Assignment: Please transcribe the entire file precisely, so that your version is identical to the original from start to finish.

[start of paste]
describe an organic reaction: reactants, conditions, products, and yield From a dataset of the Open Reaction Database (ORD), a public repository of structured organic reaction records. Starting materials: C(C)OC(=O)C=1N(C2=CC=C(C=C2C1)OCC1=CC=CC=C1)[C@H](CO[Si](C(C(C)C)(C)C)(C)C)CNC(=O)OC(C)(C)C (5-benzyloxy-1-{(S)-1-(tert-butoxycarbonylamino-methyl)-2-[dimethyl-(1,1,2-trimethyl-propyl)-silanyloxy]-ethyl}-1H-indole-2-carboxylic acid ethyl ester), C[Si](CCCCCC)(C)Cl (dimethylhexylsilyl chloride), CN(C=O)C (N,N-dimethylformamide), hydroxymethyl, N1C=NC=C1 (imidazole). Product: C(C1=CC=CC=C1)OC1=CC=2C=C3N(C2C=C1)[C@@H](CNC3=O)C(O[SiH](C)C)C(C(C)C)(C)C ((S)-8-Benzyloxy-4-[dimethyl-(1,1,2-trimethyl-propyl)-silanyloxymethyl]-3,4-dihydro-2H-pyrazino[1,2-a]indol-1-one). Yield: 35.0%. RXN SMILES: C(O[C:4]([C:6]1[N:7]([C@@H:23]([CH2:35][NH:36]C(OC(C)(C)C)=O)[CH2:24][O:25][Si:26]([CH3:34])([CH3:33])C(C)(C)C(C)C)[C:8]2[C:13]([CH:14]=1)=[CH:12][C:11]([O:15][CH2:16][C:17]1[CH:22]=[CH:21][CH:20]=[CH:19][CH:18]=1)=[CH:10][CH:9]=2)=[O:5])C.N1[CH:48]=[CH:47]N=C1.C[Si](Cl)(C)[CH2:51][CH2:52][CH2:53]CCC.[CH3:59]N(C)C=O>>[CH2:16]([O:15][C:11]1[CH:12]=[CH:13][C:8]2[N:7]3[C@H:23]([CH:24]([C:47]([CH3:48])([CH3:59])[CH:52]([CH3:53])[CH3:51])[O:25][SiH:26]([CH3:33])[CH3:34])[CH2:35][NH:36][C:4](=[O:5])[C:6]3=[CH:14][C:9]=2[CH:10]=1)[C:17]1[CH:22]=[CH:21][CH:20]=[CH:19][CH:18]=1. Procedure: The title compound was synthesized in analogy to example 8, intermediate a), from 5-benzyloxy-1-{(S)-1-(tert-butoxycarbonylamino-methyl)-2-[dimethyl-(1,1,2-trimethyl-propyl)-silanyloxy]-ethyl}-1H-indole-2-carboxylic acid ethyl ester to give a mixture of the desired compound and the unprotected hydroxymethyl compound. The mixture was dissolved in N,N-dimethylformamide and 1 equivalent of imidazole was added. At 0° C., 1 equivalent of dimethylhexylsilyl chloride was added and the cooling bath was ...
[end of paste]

describe an organic reaction: reactants, conditions, products, and yield From a dataset of the Open Reaction Database (ORD), a public repository of structured organic reaction records. Starting materials: C(C)OC(=O)C=1N(C2=CC=C(C=C2C1)OCC1=CC=CC=C1)[C@H](CO[Si](C(C(C)C)(C)C)(C)C)CNC(=O)OC(C)(C)C (5-benzyloxy-1-{(S)-1-(tert-butoxycarbonylamino-methyl)-2-[dimethyl-(1,1,2-trimethyl-propyl)-silanyloxy]-ethyl}-1H-indole-2-carboxylic acid ethyl ester), C[Si](CCCCCC)(C)Cl (dimethylhexylsilyl chloride), CN(C=O)C (N,N-dimethylformamide), hydroxymethyl, N1C=NC=C1 (imidazole). Product: C(C1=CC=CC=C1)OC1=CC=2C=C3N(C2C=C1)[C@@H](CNC3=O)C(O[SiH](C)C)C(C(C)C)(C)C ((S)-8-Benzyloxy-4-[dimethyl-(1,1,2-trimethyl-propyl)-silanyloxymethyl]-3,4-dihydro-2H-pyrazino[1,2-a]indol-1-one). Yield: 35.0%. RXN SMILES: C(O[C:4]([C:6]1[N:7]([C@@H:23]([CH2:35][NH:36]C(OC(C)(C)C)=O)[CH2:24][O:25][Si:26]([CH3:34])([CH3:33])C(C)(C)C(C)C)[C:8]2[C:13]([CH:14]=1)=[CH:12][C:11]([O:15][CH2:16][C:17]1[CH:22]=[CH:21][CH:20]=[CH:19][CH:18]=1)=[CH:10][CH:9]=2)=[O:5])C.N1[CH:48]=[CH:47]N=C1.C[Si](Cl)(C)[CH2:51][CH2:52][CH2:53]CCC.[CH3:59]N(C)C=O>>[CH2:16]([O:15][C:11]1[CH:12]=[CH:13][C:8]2[N:7]3[C@H:23]([CH:24]([C:47]([CH3:48])([CH3:59])[CH:52]([CH3:53])[CH3:51])[O:25][SiH:26]([CH3:33])[CH3:34])[CH2:35][NH:36][C:4](=[O:5])[C:6]3=[CH:14][C:9]=2[CH:10]=1)[C:17]1[CH:22]=[CH:21][CH:20]=[CH:19][CH:18]=1. Procedure: The title compound was synthesized in analogy to example 8, intermediate a), from 5-benzyloxy-1-{(S)-1-(tert-butoxycarbonylamino-methyl)-2-[dimethyl-(1,1,2-trimethyl-propyl)-silanyloxy]-ethyl}-1H-indole-2-carboxylic acid ethyl ester to give a mixture of the desired compound and the unprotected hydroxymethyl compound. The mixture was dissolved in N,N-dimethylformamide and 1 equivalent of imidazole was added. At 0° C., 1 equivalent of dimethylhexylsilyl chloride was added and the cooling bath was ...